While UFOs have been the subject of extensive investigation by various governments, and some scientists support the extraterrestrial hypothesis, few scientific papers about UFOs have been published in peer-reviewed journals. There has been some debate in the scientific community about whether any scientific investigation into UFO sightings is warranted.


4. What are the different types of UFO encounters?

In ufology, a close encounter is an event in which a person witnesses an unidentified flying object. This terminology and the system of classification behind it was started by astronomer and UFO researcher J. Allen Hynek, and was first suggested in his 1972 book The UFO Experience: A Scientific Inquiry.

He introduced the first three kinds of encounters; more sub-types of close encounters were later added by others, but these additional categories are not universally accepted by UFO researchers, mainly because they depart from the scientific rigor that Hynek aimed to bring to ufology.

Sightings more than 500 feet (160 m) from the witness are classified as "Daylight Discs," "Nocturnal Lights," or "Radar/Visual Reports."

Sightings within about 500 feet are subclassified as various types of "close encounter."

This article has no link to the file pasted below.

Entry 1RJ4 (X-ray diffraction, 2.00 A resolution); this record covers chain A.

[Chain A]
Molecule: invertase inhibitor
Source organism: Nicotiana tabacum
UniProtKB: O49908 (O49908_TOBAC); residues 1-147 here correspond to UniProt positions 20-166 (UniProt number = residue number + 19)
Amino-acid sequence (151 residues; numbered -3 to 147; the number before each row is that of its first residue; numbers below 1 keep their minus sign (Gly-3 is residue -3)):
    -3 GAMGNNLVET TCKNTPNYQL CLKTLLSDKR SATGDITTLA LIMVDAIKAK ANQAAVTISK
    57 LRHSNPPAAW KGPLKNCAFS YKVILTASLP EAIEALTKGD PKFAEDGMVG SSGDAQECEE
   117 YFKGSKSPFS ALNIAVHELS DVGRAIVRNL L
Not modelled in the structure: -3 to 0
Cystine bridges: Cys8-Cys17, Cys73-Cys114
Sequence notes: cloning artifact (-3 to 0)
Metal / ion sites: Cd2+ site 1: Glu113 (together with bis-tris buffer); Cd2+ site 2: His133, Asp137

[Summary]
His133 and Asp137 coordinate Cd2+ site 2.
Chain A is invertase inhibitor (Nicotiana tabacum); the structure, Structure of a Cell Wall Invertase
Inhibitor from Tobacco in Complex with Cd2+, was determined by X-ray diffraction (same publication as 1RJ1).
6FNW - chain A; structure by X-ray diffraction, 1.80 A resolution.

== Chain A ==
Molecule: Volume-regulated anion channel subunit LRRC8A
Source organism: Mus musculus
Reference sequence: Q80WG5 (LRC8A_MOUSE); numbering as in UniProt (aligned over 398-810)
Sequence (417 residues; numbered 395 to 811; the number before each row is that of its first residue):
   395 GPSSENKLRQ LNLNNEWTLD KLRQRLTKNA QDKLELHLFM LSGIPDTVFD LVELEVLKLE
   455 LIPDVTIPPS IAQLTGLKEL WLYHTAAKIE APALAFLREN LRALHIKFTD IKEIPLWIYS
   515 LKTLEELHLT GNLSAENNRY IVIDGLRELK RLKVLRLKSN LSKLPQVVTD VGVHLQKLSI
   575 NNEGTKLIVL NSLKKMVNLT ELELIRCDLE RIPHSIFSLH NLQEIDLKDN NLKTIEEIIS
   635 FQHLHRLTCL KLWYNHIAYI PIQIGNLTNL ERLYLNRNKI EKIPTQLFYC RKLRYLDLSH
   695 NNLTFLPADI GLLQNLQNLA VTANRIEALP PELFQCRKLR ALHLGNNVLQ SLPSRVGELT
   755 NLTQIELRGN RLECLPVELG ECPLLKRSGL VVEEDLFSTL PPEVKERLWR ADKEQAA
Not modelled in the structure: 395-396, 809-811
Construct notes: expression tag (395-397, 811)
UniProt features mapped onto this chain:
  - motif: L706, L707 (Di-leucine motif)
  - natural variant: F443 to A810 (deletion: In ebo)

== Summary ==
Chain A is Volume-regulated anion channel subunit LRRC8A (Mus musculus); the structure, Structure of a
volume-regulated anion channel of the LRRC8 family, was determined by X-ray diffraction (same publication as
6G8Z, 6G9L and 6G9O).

Hynek and others argued a claimed close encounter must occur within about 500 feet to greatly reduce or eliminate the possibility of misidentifying conventional aircraft or other known phenomena.

Hynek's scale achieved cachet with the general public when it informed elements of the 1977 film Close Encounters of the Third Kind, which is named after the third level of the scale. Posters for the film recited the three levels of the scale, and Hynek himself makes a cameo appearance near the end of the film.



Hynek's Close Encounter Scale
First
A sighting of one or more unidentified flying objects:
  • Flying saucers
  • Odd lights
  • Aerial objects that are not attributable to known human technology

Second
An observation of a UFO, and associated physical effects from the UFO, including:
  • Heat or radiation
  • Damage to terrain
  • Crop Circles
  • Human paralysis (Catalepsy)
  • Frightened animals
  • Interference with engines or TV or radio reception.
  • Lost Time: a gap in one's memory associated with a UFO encounter

Third
An observation of what Hynek termed "animate beings" observed in association with a UFO sighting. Hynek deliberately chose the somewhat vague term "animate beings" to describe beings associated with UFOs without making any unfounded assumptions regarding the beings' origins or nature.